The Fabulous Fabrics of LaosBy Nancy Swing
If you're lucky enough to travel into traditional villages in Laos, look under the stilt houses. There you are likely to see women bent over their looms, weaving intricate and colourful textiles as they have for centuries. Even in the outskirts of Vientiane, you will find these weavers producing glorious silks and everyday cottons in complex designs.
Using both natural and factory made dyes, the weavers draw upon the rich culture of Laos to hand-loom fabrics that are a lesson in geometry: spirals, angular meanders, scrolls, hooks, diamonds and triangles. They also weave in stylised elephants, spirit figures, birds, flowers and trees. Perhaps the most typical motif is the nak, a mythical and benevolent dragon who brings the rains and protects the rivers. You'll see this guardian serpent on the steps to temples all over this part of the world.
These symbols arise from a blend of three religions which have shaped the rich cultural history, of Laos. The earliest Lao were animists believers in spirits, and many of these traditions still persist, not only in the fabrics but in ceremonies as well. Hundreds of years ago, Hinduism spread eastward from the Indian subcontinent to affect all the cultures of Southeast Asia, and Laos was no exception. Buddhism, perhaps the most obvious influence today, has added its own symbols to Lao weaving. This melange of cultural strands has helped create textiles which are world-famous among those who appreciate fine fabrics.
Even if you aren't able to travel outside Vientiane, you can easily see, and purchase if you're inclined, the fabulous fabrics of Laos. Take a stroll through the left side of Talat Sao, the Morning Market, and you'll see a wide range of textiles for traditional women's skirts, men's sarongs, shoulder cloths and utilitarian items like bags and head coverings. Most of these weavings are of cotton or a blend of silk and polyester, pure silk having become too expensive for the average Lao to afford. (In the old days before the introduction of machine-made fibres, even peasants wore silk!)
Although most of the textiles in Talat Sao are modern, you will find a couple of stalls with old fabrics. There are also shops in town which sell both old and new weaving. The Vientiane Guide with its accompanying map, available at most hostelries and many shops, is a good source of information about where to find the beautiful textiles of Laos. However, there are three enterprises in particular which you should not miss.
Near the river and Wat Xieng Nhune of Manh Thatourath Street is the Art of Silk, operated by the Lao Women's Union. Originally founded in 1955 as the Lao Women's Association, this organisation has evolved to meet the needs of today's Lao woman.
The union's Art of Silk project protects and preserves old textiles, trains weavers in traditional techniques, including natural dyes, and operates a shop where their fabrics can be sold. Upstairs is a small museum displaying some of the old textiles which are the inspiration for the modern weavings. In the shop you will find a variety of silk and cotton fabrics, as well as bags, scarves, blouses and shirts. All are moderately priced.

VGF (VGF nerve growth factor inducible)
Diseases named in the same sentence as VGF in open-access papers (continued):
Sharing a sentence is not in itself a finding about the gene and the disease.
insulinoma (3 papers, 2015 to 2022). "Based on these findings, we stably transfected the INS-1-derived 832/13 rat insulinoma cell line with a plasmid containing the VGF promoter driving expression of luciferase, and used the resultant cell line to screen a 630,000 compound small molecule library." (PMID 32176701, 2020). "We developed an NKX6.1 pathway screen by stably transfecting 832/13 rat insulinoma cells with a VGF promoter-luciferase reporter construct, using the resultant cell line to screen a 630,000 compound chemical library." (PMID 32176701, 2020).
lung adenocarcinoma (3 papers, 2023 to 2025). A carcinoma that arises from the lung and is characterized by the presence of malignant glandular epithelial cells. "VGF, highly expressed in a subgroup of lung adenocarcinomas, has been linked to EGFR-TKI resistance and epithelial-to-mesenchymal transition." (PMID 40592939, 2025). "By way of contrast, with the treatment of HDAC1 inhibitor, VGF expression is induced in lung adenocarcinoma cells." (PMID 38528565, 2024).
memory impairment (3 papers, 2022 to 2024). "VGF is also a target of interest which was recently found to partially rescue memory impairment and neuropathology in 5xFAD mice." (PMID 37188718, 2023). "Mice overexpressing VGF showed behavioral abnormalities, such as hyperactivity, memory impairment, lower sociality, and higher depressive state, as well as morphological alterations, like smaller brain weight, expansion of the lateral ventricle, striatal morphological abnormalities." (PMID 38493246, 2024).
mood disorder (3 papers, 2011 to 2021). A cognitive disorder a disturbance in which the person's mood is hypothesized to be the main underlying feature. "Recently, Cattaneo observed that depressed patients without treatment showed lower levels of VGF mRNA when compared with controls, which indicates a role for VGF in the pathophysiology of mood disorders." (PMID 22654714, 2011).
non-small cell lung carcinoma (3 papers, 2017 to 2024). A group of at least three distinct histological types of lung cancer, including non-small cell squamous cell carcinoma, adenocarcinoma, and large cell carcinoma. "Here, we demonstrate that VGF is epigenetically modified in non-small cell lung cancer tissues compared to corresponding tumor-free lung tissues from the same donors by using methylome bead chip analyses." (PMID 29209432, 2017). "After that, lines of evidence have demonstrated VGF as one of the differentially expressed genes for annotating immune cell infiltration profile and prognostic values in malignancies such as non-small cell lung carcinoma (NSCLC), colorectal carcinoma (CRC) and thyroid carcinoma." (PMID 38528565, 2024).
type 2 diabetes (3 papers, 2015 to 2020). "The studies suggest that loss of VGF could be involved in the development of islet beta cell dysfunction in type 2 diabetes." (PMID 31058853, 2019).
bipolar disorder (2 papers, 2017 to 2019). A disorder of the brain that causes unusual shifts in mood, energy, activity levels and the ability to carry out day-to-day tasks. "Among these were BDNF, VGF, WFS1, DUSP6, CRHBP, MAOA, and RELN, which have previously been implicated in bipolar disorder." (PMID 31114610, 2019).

The Art of Silk shop and museum feature traditional textiles made by village women from all over the country. You'll see the red-and-black fabrics of Attapeu, the intricately mixed weaving techniques of Sam Neua and indigo batik from the Hmong. Proceeds from sales go directly to the weavers.
In about the same price range is Lao Cotton, with two shops, the older one just off Nam Phou Circle on Setthathirath Street and a recentlyopened outlet opposite the Swedish Guest House on Sokpaluang Road. Perhaps the most extensive collection is in the salesroom at the factory located in a lane opposite Wat Oupmouang on Luang Prabang Road. The short trip out to the factory is well worth the time and effort.
Lao Cotton is the result of a United Nations project to preserve weaving skills and to develop contemporary products. You'll find a large variety of cotton fabrics in traditional and modern designs. They are justly famous for the quality of their table and bed linens, garments, bags of many sizes and shapes (often trimmed in leather), portfolios, and interior decorating articles. Those made from traditional designs are particularly not to be missed.
If you have time, you can have something made to order at the factory. You might also want to visit Lao Vilai Samsenthai near Khoun Boulum Street with its clever contemporary fashions created from Lao Cotton by designer Efi Haninkes.
At the upper end of the price range is Lao Textiles on Nokeo Khoumane Street, near Wat Mixay. Here you will find hand-loomed silks created for couturiers, museums and connoisseurs of fine fabrics.
Founded in 1990 by textile designer and weaver Carol Cassidy, Lao Textiles is preserving the ancient Lao art of silk weaving at its best.
Carol uses a Macintosh computer to interpret traditional colours and designs for contemporary use. Her master weavers then loom these designs into fabrics for fashion and decor as well as items of apparel like shawls and scarves.
These textiles grace homes throughout the world and are displayed in museums on two continents. For example, the U.S. Ambassador to Laos recently redecorated his office residence using Lao Textiles. Other embassies in Hong Kong, Bangkok and Singapore have purchased wall-hangings and upholstery fabrics.
The fashion industry is also enthusiastic about Lao Textiles, and we can expect to see them featured in couturier collections in the near future, as well as in exclusive shops like Barneys in New York City.
When you visit Lao Textiles, you'll see something very special. If you buy something, you'll have a treasure.
Whatever your pocketbook, don't leave without a sample of Lao weaving. Take it home. Wear it or put it on the wall. You'll have a tangible reminder of a unique, unspoiled and enchanting culture.